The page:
The real truth about tax on holiday cottages

Self catering holiday home market is a big deal

“Is the £100bn British holiday home market in danger of losing its shine?” asked The Sunday Times yesterday.  A great inflammatory headline for what is by no means a clear situation.  Holiday Cottage owners beware of just reading the headlines as always the detail is where the real information is.

There has been an ongoing court case between HMRC and a holiday cottage owner in Suffolk (Pawson) looking at whether a holiday cottage is an ‘investment’ or a ‘business’.

The tribunals that deal with cases between HMRC and taxpayers were recently asked to rule on whether the holiday cottage letting business was ‘mainly’ one of holding property as an investment, if so, no relief would be available for Inheritance Tax.   The tribunal reported that owning and holding property in order to obtain an income was generally to be characterised as an investment activity.  Taking active steps to find holidaymakers, making arrangements with them and collecting rent, maintaining the property and garden, and insuring the property, would all be activities which apply to a property held as an investment.

However, the provision of a cleaner/caretaker, hot water, heating, cleaning materials, a welcome pack, supplying bed linen would not apply to an investment activity.  The question is were they of such a nature and extent that they prevented the business from being mainly one of holding property as an investment?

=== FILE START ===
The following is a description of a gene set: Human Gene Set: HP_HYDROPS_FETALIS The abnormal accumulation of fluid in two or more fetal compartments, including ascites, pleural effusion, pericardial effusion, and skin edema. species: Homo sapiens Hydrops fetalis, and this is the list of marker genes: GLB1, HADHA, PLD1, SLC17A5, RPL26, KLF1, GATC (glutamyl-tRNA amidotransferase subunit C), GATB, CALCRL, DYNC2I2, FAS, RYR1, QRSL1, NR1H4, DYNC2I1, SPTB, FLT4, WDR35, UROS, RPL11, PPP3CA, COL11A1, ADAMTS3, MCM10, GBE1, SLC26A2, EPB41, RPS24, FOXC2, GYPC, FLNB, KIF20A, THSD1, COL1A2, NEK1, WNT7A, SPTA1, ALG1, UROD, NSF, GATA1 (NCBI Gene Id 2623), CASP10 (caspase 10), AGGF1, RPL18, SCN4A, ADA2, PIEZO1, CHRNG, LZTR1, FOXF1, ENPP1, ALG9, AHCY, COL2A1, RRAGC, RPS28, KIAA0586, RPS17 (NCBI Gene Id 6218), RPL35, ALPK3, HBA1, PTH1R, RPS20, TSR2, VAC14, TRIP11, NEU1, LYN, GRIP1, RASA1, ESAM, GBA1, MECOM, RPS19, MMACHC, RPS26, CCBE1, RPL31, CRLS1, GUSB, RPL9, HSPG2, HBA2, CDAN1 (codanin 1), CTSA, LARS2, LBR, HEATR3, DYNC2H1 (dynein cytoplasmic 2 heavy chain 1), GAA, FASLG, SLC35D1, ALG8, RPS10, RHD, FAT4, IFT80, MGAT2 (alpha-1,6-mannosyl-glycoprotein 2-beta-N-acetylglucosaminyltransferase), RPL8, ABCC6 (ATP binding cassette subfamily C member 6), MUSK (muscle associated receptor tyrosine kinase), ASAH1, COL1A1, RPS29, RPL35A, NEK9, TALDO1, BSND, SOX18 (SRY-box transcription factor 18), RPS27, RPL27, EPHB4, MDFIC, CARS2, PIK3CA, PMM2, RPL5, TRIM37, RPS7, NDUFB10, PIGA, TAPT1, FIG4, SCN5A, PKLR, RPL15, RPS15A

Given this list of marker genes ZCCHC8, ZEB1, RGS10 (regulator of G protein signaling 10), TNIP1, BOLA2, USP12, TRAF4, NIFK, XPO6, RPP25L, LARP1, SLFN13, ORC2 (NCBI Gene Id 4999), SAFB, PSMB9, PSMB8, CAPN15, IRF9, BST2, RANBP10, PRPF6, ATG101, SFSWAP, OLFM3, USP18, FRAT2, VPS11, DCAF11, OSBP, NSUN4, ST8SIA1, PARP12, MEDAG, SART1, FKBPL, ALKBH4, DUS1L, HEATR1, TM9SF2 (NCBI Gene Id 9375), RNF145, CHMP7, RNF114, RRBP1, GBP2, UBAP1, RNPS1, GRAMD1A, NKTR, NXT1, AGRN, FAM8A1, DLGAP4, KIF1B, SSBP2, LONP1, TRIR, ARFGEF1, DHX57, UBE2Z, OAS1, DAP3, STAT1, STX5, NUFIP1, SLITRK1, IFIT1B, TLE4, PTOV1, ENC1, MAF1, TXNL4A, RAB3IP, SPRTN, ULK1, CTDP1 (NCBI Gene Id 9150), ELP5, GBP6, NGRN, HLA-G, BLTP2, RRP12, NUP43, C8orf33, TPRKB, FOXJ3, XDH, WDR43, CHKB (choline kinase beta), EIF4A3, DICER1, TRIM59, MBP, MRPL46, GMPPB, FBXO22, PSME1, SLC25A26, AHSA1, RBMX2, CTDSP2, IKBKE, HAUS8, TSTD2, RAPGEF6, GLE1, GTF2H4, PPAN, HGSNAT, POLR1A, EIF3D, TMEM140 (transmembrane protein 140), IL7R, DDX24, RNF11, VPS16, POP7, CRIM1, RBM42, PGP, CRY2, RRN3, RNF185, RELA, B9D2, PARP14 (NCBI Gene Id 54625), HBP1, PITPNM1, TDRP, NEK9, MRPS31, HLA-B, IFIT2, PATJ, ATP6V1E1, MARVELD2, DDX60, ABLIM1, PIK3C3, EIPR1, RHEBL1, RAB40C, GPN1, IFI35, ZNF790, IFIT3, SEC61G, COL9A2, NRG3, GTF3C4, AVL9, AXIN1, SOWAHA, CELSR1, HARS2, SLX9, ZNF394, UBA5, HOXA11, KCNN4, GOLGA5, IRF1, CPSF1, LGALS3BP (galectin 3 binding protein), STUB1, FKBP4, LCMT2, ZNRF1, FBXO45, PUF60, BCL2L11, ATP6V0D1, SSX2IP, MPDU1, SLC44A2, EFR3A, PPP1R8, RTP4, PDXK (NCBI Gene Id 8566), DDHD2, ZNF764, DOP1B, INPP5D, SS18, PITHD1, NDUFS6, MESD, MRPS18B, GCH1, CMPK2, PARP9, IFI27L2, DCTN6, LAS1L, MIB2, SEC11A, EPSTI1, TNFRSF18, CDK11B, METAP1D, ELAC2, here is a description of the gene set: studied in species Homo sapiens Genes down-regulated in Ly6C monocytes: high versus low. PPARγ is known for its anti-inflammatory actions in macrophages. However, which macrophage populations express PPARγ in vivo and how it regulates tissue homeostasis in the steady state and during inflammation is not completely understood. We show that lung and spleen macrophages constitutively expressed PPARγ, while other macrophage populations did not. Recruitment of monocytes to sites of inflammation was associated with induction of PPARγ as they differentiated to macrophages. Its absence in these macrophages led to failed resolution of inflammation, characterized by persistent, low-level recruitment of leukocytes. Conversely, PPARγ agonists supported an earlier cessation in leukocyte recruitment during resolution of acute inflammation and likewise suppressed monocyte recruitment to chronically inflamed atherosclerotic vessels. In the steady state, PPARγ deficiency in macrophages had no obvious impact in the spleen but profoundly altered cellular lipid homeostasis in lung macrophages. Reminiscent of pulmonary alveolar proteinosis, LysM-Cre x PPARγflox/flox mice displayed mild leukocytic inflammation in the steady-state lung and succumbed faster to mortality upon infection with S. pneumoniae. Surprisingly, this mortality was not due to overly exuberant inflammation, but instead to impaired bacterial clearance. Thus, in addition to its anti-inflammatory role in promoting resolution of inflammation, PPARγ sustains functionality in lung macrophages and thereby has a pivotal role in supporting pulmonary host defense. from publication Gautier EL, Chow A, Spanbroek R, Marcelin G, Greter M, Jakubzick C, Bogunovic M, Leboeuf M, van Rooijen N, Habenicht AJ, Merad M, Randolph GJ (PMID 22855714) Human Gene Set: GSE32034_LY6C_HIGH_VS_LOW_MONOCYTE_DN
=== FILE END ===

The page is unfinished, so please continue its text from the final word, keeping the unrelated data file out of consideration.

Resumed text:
The tribunal ruled that the ‘business’ was one of property letting, of a specialist nature, and that this particular Pawson case where they did not provide linen even though they had the benefit of a cleaner and caretaker was not enough to constitute a business.

The suggestion is that to qualify for beneficial tax reliefs, the provision of services must be a major part of any holiday cottage letting business.  Where the dividing line between ‘investment’ and ‘trading’ now falls is unclear and it is understood an appeal is to be lodged.

So holiday cottage owners out there don’t give up hope, continue to offer a good level of service and it may well be that your holiday cottage letting is still considered a ‘business’ and that the beneficial tax relief on Inheritance Tax will apply.

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